Monday, July 22, 2019

Lieutenant Colonel to staff scientist is a little unusual

Interesting 2nd (?) career for a former Air Force chemist:
...In October 2017, James Rohrbough became the first staff scientist in the Marty Lab. 
Rohrbough spent nearly 21 years in the U.S. Air Force as a chemist and taught chemistry as an assistant professor at the Air Force Academy. But 18 months into retirement, Rohrbough, who retired as a lieutenant colonel, was bored. When he saw that Michael Marty, an assistant professor of chemistry at the UA, was hiring, Rohrbough picked up the phone. 
“I thought, ‘I can actually use my degree back at the university,’” says Rohrbough, who grew up in Tucson and received both his undergraduate degree and his Ph.D. from the UA. 
“James told me he’d like to get back into a lab, and with someone of his level of experience, I was happy to have him,” Marty said.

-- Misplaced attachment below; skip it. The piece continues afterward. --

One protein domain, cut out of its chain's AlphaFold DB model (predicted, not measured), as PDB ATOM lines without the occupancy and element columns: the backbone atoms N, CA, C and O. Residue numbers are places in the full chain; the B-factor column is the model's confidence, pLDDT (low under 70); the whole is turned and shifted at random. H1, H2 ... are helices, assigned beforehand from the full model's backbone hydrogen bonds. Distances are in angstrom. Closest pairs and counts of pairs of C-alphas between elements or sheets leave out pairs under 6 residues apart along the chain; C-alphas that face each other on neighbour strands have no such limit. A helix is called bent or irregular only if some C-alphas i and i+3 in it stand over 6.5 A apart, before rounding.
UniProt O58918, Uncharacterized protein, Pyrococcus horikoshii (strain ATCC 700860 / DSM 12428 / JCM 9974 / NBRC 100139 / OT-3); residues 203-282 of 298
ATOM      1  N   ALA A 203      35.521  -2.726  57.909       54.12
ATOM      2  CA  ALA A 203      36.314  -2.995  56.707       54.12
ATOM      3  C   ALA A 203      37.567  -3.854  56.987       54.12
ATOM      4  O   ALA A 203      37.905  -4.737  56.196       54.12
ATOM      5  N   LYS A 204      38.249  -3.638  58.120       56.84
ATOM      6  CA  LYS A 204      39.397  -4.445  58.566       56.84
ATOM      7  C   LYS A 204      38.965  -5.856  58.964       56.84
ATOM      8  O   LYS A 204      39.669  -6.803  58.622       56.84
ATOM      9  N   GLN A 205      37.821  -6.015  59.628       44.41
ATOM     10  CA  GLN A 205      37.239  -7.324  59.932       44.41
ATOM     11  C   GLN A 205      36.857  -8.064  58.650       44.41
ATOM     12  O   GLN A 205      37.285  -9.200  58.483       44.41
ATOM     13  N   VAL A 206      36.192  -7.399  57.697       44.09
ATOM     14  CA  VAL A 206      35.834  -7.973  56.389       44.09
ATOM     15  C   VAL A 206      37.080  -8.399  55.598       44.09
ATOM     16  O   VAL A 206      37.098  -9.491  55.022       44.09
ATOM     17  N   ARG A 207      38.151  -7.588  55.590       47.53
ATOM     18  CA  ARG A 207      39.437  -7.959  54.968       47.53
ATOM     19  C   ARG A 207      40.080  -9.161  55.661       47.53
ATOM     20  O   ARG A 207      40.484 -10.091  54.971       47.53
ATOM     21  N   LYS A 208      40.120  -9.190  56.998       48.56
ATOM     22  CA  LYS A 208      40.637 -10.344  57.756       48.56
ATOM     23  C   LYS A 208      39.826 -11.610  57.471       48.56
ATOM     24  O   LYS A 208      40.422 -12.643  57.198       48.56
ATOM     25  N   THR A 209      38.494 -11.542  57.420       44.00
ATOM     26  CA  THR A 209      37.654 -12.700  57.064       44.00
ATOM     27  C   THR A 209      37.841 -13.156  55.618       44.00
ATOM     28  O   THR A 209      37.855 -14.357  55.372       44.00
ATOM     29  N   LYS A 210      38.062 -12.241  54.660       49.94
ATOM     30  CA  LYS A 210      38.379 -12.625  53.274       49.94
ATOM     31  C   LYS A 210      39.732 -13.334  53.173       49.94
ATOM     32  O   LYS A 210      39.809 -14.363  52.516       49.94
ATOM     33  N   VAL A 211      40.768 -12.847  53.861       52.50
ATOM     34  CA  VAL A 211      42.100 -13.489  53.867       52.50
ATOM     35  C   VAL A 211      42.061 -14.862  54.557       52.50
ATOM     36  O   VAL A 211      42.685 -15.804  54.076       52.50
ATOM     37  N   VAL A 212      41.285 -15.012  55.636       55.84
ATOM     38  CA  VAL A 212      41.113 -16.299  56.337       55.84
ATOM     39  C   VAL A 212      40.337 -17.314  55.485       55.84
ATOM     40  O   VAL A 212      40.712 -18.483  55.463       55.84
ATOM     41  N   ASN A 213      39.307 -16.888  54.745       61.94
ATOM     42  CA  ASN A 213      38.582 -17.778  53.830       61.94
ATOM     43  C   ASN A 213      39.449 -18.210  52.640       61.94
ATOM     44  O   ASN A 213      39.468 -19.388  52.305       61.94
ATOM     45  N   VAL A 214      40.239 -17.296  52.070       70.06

Read the article (really, a press release) to see how Professor Marty and Dr. Rohrbough are working to bring veterans to the sciences.

1 comment:

  1. Hard to say if this was Rohrbough's path, since there's very little information online, but the military does seem to offer people an opportunity to retire very young with full benefits. This offers certain advantages in a job search. In one case, the army offered an early retirement to a full colonel in his early 50s; he took that opportunity to become a consultant. (He'd gotten a PhD before entering the service and then spent 20ish years in uniform, IIRC.)


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